Religious Studies is Too [?] for Education by Elisabeth Schilling

blue-fleur.jpegSince I am teaching in a charter high school this year, this is the level of education I am speaking about. I teach college English, and often craft my writing classes in thematic ways. This semester, I did units on mindfulness and the environment. Some of my younger students were resistant to the texts that were Buddhist in tradition, and when I suggested, perhaps to take a more comparative and inclusive approach, we actually do a world religions unit for my classes next semester, the administration was very kind and supportive, yet hesitant due to the “conservative” nature of our institution. I am grateful that the administration is willing to work with me and possibly allow me to do the unit next academic year with some guidance and advisement. But, again on the younger student level, I hear “This is an English class and not a Religious Studies class” or even the question, “Can we study religion in school?”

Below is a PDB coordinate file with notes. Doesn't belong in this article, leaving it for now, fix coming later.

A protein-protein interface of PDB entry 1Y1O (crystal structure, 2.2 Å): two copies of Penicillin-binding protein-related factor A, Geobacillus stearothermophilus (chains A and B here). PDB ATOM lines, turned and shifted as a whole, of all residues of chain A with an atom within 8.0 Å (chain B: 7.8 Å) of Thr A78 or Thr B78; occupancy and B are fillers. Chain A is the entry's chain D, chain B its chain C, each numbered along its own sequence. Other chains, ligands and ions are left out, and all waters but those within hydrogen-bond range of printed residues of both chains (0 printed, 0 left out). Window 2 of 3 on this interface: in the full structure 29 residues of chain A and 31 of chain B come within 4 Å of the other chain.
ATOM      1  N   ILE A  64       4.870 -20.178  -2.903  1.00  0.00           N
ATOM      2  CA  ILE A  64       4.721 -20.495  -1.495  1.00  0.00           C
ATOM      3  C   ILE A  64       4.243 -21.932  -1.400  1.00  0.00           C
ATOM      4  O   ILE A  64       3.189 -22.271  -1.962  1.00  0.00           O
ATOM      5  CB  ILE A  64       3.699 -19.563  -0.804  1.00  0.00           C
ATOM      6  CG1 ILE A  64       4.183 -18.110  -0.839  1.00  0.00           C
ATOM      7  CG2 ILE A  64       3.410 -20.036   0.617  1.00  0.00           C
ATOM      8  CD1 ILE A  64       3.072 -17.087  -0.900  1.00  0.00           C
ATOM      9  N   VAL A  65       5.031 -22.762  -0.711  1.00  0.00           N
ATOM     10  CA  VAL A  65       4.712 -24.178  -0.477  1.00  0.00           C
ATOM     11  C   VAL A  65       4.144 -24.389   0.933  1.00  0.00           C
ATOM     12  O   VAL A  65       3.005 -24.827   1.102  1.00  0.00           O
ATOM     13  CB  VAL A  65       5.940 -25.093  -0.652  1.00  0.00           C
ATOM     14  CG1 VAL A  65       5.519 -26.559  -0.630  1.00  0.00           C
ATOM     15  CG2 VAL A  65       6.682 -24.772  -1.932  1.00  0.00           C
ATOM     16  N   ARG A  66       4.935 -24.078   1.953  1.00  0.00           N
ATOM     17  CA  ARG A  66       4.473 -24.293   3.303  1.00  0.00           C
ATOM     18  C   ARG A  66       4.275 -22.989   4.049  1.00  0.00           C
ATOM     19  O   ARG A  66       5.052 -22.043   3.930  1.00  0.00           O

I myself have had a mottled relationship with religion, having been introduced at a young age to an intensive, evangelistic, charismatic version of Christianity that consumed my formative years. The incredible communal space created by this version applied extreme language to relationships with others and ourselves in terms of those who followed other religions or none at all (they were confounded by that tricky devil), in terms of those who were not straight (sin is sin), and in terms of our young bodies, since self-pleasure was cheating on our future (different-sexed) spouse.